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"The Place I Call Home" & "Is The Blood Drained Enough This Time?" by Megha Sood

The Place I Call Home

An Ode to jersey City, New Jersey ,my home for more than 15 years

I'm from the most diverse city in the nation, a nation's icon, its pride

A melting pot of its own kind—

cradling the identity of everyone in its womb

I’m from heaps of spices and color-filled festivals marinated with bay leaf

turmeric-laced hands, I’m from eyes filled with endless dreams

carrying our identities across the border,

calling this piece of land our beloved new“home”.

I’m from Diwali, Christmas tree, Holi, and Easter Egg, together

giving a new meaning to our festivals back home

I’m from dressing up for Halloween,

while filling a home with the aroma of homemade Diwali sweets.

I’m from carrying our hyphenated identities with accented voices across the border

like a dandelion trying to stay rooted—

living a life perched at the crossroads of being judged

Thinking always “Does an immigrant have a right to be heard?”.

I’m from working hard and ignoring slurs hurled at the Townsquare

“Go Back to where you belong” ringing like hot lava in our veins

Still carrying the love for the land and people, we now call our home

carving hyphenated identities for our loved ones, evermore.

I’m from the land of Buddha and Gandhi, the sound of “OM” ringing in our ears for eternity, where nonviolence is the sacred core of one’s existence and its sanctity.

I’m now from a place that teaches the meaning of empathy, coexistence, and acceptance that teaches you might be broken but you are not done yet.

Is the Blood Drained Enough This Time?

More than 349,000 students have experienced gun violence at school since Columbine - Washington Post

The darkness of this arcane truth keeps getting mystifying. It takes yet another senseless incident for our not-so-intelligent brains to find the viridity of the truth.

The truth with its stained teeth that laughs at us every time we look in the mirror,

mind seeded with a bowlful of questions like maggots trying to find their way out of rotten fruit,

after everything good and golden has been masticated. A truth stripped of its logic and sense.

We know that the silvery truth lies in the core seed of everything which is pure but forgotten.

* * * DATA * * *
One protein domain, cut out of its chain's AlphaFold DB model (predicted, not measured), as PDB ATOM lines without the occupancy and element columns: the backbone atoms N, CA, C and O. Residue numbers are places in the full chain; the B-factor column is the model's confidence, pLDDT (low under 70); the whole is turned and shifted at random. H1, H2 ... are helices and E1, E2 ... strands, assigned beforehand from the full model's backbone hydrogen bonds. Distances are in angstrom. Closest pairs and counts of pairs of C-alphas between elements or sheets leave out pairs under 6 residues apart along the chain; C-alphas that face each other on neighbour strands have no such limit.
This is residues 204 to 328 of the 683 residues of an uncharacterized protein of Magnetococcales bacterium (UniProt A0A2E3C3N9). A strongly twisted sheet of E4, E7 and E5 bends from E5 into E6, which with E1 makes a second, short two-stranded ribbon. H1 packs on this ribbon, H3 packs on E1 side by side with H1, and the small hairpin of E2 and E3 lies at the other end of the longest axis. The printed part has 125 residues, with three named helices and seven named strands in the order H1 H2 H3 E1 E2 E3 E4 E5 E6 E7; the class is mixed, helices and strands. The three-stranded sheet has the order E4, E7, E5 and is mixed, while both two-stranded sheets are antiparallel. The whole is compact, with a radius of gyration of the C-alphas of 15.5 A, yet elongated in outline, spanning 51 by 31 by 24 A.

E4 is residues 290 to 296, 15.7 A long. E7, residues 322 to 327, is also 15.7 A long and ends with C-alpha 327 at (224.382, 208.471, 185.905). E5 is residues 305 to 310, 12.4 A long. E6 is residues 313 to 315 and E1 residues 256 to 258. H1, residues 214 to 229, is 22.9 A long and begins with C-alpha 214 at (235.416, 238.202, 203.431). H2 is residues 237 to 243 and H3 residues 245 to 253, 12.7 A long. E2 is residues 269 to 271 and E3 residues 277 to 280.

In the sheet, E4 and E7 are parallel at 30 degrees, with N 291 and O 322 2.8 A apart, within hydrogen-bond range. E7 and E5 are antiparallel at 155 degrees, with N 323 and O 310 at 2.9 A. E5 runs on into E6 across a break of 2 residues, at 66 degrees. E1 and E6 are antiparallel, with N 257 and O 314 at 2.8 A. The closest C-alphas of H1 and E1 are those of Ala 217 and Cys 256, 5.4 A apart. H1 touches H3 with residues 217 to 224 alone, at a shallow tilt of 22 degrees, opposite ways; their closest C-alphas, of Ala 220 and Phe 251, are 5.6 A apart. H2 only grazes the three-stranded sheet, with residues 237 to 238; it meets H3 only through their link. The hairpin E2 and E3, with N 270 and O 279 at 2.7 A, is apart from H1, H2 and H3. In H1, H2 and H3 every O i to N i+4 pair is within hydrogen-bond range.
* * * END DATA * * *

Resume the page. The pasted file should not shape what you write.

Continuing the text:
The innocent cries of the soft innocent bodies in the cold corridors of the school, whose walls are now painted with the dark shade of dried blood instead of the rainbow laugh that once bounced back uninhibited in these closed corridors.

Who are we to define freedom with our false sense of perceptions? Does a handful of weapons sticking out of a tight belt with its metallic craving for death, curbing the laughter of many, make this country free and great?

The brackish taste of death impinged on the small graves carving their screams in the shallow womb of earth devoid of their existence.

How much more blood do we need from the bodies of our young and vulnerable to irrigate the parched earth of our motherland to satiate its endless thirst?

The land doused with the blood of those innocent supple hands crumbling under the weight of small bones—a cold quarry of screeched screams resonating endlessly

in the cold corridors of our schools begging one question: Is the blood drained enough this time?

Megha Sood is an Award-winning Asian-American Poet, Editor, and Literary Activist from New Jersey, USA. She is a Literary Partner with “Life in Quarantine”, at Stanford University. Member of National League of American Pen Women (NLAPW), Women’s National Book Association, and United Nations Association-US Chapter. She is an Associate Editor for the journals Mookychick(UK) and Brownstone Poets (USA). Author of 3 books including Chapbook ( “My Body is Not an Apology”, Finishing Line Press, 2021) and Full Length (“My Body Lives Like a Threat”, FlowerSongPress,2022). Co-Edited anthologies ( “The Medusa Project”, Mookychick, UK) and (“The Kali Project", Indie Blu(e) Press, USA). Her co-edited anthology “The Medusa Project” has been selected as a digital payload to be sent to the moon in 2023 as part of the historical LunarCodex Project in collaboration with NASA/SpaceX. You can find her at :


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